It's almost a week that I've returned from Bucharest (only to depart for Paris again) and I still haven't summed up my few days there. One reason is that I've been quite busy, but the more relevant one is that it's hard to sum up! Nonetheless, here is the RSS feed that should lead you to some of the pictures I took there - hope it works, it's the first time I am using iPhoto 6 that way, not least because I have already used up my flickr bandwidth for the month.

After Warsaw and Sofia, Bucharest is the third central European city that I've been to for the first time lately. Of those three, it certainly was the furthest trip back in time. What struck me first and strongest is how much time the Romanians have lost, not only up to the 1989 revolution, but even afterwards when they did not perform a clean break with the past. And this is what seems to be haunting them still today. When you walk the streets, you still get an idea how great a place Bucharest must have been in the roaring 20ies of the last century, but nothing much seems to have happened since, except for the decay.

A lot is happening, however. Building activity seems to be very strong, and real estate prices are at dizzying levels. Corruption, I am told, is virtually gone and frowned upon. Yet, again, on the streets there is not as much entrepreneurial spirit in evidence as in other similar places. Rather strange as well is the virtual absence of youth culture in the streets the nation's capital - hardly any graffitis etc., and not very many young people either. Apparently there has been a lot of emigration (to the US, mostly), which leads to a projected drop of the population by more than 10% within 20 years. That's probably already evident now. There is hope however that many of those emigrants will return again soon, once the perspectives in Romania are seen to be picking up again, as they seem to be, especially with the country's EU accession which should be completed shortly. Interestingly, many emigrant Romanians seem to be having trouble to find a new home abroad, what with being used to a closely knit social network which cannot be that easily replaced. That way, Romanian society seems to be rather mediterranean, although the southern influence was much more in evidence in neighbouring Bulgaria, with which Romanians seem to have a healthy, if a bit unilateral, competitive rivalry. Strangely noticeable, for more so than in Bulgaria, is a Greek influence, which seems to come from ancient times.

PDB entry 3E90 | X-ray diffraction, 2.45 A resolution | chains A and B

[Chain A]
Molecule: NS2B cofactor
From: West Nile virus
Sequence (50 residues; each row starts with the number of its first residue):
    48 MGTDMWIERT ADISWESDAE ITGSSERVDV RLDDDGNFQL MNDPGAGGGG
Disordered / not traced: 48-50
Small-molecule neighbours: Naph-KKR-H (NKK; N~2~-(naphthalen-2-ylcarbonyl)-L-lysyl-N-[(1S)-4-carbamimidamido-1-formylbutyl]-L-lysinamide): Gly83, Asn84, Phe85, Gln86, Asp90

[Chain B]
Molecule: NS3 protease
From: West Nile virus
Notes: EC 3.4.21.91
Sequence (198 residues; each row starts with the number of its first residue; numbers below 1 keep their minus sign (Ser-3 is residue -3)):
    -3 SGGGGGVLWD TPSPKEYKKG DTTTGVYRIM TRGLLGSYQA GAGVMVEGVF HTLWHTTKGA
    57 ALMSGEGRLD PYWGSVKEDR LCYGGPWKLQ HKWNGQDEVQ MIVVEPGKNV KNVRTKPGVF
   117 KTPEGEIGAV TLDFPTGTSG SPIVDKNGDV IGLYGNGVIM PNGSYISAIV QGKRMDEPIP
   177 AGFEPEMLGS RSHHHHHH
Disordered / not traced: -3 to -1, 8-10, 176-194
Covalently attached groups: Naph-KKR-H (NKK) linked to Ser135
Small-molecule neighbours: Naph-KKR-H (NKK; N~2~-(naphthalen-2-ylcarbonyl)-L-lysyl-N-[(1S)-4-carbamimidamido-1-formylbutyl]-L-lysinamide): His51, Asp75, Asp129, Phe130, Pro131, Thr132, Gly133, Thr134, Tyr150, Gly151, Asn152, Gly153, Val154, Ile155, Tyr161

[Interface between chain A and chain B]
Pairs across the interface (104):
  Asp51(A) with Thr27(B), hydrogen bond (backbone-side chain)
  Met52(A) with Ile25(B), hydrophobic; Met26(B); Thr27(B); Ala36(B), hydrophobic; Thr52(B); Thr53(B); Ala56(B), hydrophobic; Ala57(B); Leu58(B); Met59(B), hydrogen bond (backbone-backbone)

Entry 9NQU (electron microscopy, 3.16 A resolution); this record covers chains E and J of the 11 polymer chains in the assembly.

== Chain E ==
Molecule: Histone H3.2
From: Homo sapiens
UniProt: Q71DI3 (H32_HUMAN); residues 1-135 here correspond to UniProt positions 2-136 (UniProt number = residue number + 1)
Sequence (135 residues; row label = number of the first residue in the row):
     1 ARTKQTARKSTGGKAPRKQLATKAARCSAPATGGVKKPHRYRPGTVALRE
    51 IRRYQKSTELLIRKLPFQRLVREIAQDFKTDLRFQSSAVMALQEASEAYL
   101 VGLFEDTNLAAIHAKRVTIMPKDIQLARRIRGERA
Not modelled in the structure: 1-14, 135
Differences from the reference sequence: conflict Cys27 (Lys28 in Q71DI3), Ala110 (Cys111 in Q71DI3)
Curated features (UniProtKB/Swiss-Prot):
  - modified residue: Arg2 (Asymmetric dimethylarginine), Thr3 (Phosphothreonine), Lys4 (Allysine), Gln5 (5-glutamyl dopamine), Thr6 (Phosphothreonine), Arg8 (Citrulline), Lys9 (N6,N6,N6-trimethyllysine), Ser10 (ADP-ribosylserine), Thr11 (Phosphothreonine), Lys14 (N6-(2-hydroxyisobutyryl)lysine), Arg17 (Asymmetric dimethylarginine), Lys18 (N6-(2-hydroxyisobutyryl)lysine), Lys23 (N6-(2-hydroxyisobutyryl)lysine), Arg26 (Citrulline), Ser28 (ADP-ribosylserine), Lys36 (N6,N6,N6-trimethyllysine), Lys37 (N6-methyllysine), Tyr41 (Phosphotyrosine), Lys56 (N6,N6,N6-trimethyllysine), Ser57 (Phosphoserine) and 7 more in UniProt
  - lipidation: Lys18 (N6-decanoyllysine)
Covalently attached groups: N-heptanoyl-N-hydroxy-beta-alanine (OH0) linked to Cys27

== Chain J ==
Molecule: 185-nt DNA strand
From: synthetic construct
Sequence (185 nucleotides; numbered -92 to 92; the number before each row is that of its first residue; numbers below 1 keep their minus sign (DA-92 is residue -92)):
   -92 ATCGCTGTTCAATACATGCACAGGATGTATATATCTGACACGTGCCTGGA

My impression is that Romania's best chances might be in the cultural tourism industry. Romanians seem to be a very passionate, warm & welcoming people who easily take to other languages. There's a lot of heritage (and infrastructure that needs investing!) and great scenery as well as the black sea. Other industries, like financial services, have advanced a lot in the region, however, which is why it won't be too easy to catch up there.

The more I see of it, the less I can get my head around how phantastically diverse a place Europe really is.

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